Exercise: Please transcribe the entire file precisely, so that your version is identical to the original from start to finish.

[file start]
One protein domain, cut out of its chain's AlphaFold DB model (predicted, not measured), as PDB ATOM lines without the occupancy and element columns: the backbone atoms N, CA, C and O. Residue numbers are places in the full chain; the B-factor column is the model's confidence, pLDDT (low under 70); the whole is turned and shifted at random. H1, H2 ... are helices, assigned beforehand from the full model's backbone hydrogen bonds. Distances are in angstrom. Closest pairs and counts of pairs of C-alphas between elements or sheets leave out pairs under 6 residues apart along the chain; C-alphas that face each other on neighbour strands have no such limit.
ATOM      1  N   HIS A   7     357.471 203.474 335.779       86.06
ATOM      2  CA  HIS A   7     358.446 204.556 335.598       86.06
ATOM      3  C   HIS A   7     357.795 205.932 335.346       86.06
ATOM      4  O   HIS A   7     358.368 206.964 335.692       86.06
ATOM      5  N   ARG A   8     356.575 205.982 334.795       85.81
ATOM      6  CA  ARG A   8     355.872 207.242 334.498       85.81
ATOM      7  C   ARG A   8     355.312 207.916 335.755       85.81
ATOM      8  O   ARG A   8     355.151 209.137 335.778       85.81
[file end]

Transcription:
One protein domain, cut out of its chain's AlphaFold DB model (predicted, not measured), as PDB ATOM lines without the occupancy and element columns: the backbone atoms N, CA, C and O. Residue numbers are places in the full chain; the B-factor column is the model's confidence, pLDDT (low under 70); the whole is turned and shifted at random. H1, H2 ... are helices, assigned beforehand from the full model's backbone hydrogen bonds. Distances are in angstrom. Closest pairs and counts of pairs of C-alphas between elements or sheets leave out pairs under 6 residues apart along the chain; C-alphas that face each other on neighbour strands have no such limit.
ATOM      1  N   HIS A   7     357.471 203.474 335.779       86.06
ATOM      2  CA  HIS A   7     358.446 204.556 335.598       86.06
ATOM      3  C   HIS A   7     357.795 205.932 335.346       86.06
ATOM      4  O   HIS A   7     358.368 206.964 335.692       86.06
ATOM      5  N   ARG A   8     356.575 205.982 334.795       85.81
ATOM      6  CA  ARG A   8     355.872 207.242 334.498       85.81
ATOM      7  C   ARG A   8     355.312 207.916 335.755       85.81
ATOM      8  O   ARG A   8     355.151 209.137 335.778       85.81